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Telecon tomorrow (Thursday) @ 5 pm Eastern time

Hi all,

Telecon tomorrow (Sept. 17 in North America, Sept. 18 in Australia) at the regular time: 5 pm Eastern (2 pm Pacific, 11 am Hawaii, 23.00 European, 7 am Eastern Australia). We have more updates on the necessary guard ring addition to, and the testing of, the present version of the new transimpedance amplifier boards for the photodiodes. We also have recent updates on AIFCOMSS, and on the 144 MHz transceivers (Raveon and Radiometrix). More discussion items for tomorrow's telecon include: flight/telescope plans and tests; construction and lab tests of the new gondolas/payloads; light sources and light source modelling; goniometric and pre- and post-flight calibration; propulsion work; nanosat bus and payload solid models; computing / website / TWiki forums and e-mails; grant applications; and recap of schedules. I'll send a progress report before the telecon tomorrow.

Here's how to connect:

1) Open Skype on your computer (note that of course, you should first install Skype, http://www.skype.com, on your machine if you haven't already).
2) In the "Contacts" menu, add me ( jalbertuvic ) as a contact, if you haven't already.
3) Just wait for me to Skype-call you at the usual time (5 pm Eastern, 2 pm Pacific, etc).
4) If there is any trouble, or if you don't get a Skype-call for some reason and would like to join, please just send me an e-mail (jalbert@uvic.ca).

Here's the tentative agenda:

I) Flight & telescope plans, and upcoming tests
II) Construction, drop tests, and other tests of the new gondola and payload
III) Diffused light source and its modelling, pre- and post-flight calibration, and goniometric calibrations
IV) Solid modelling
V) Computing/website, including recent flight control and simulation progress
VI) Grant applications
VII) AOB

Talk to you all tomorrow, thanks!!!
justin

-- jalbert - 2020-09-16

Hi all,

Apologies for the delay! -- here's an update on recent ALTAIR balloon work, minutes of the meeting two weeks ago (attendees Arnold Gaertner [NRC], Liviu Ivanescu [Sherbrooke], and me), and a reminder of the telecon in 20 minutes(!) from now:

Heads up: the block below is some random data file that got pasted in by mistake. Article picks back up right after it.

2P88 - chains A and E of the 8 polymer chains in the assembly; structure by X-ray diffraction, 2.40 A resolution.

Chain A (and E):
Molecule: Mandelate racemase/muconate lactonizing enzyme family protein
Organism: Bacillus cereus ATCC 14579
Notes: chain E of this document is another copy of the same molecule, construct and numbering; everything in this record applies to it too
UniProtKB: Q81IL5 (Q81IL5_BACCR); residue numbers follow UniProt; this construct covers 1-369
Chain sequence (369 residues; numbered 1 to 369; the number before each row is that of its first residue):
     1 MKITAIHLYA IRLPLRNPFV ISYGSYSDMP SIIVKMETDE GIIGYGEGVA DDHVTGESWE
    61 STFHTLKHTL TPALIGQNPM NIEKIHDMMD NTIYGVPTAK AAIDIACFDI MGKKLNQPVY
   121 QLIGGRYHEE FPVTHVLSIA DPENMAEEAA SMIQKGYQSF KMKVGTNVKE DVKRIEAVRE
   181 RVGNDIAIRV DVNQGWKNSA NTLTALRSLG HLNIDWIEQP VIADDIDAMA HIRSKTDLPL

Electrical engineering student Evan Moore is still working on the transimpedance amplifier board update to include the guard ring, and to complete the lab testing all of the present board's properties in the hope that the next board update can be the final one. In testing, he found that 60 Hz noise in the lab was a problem (which will obviously not be a problem in space, but is for testing), so I gave him a metal box in which to enclose the boards. So far, the lack of a guard ring looks to Evan to be the only problem with the present boards. I'm hoping that he will have the updated board layout, with guard ring of course, that we can send to the fabricator by early next week.

Radiometrix still has our four SHX1-144 transceiver modules (they arrived there on Apr. 6) and is doing their firmware update that solves the BUSY output issue. They'll then test them out and send them back to us. Due to the COVID-19 situation in the UK, they've been taking quite a while. Very fortunately, the COVID situation is slowly starting to improve in the UK (although everyone is of course very wary of a likely second wave). I asked Radiometrix about this yet again last week, and they replied that they are very busy, but will send a timeline and get to it as soon as possible... We've also been doing more connecting up and testing out of our two new 144 MHz Raveon M8S data modem transceivers here in Victoria: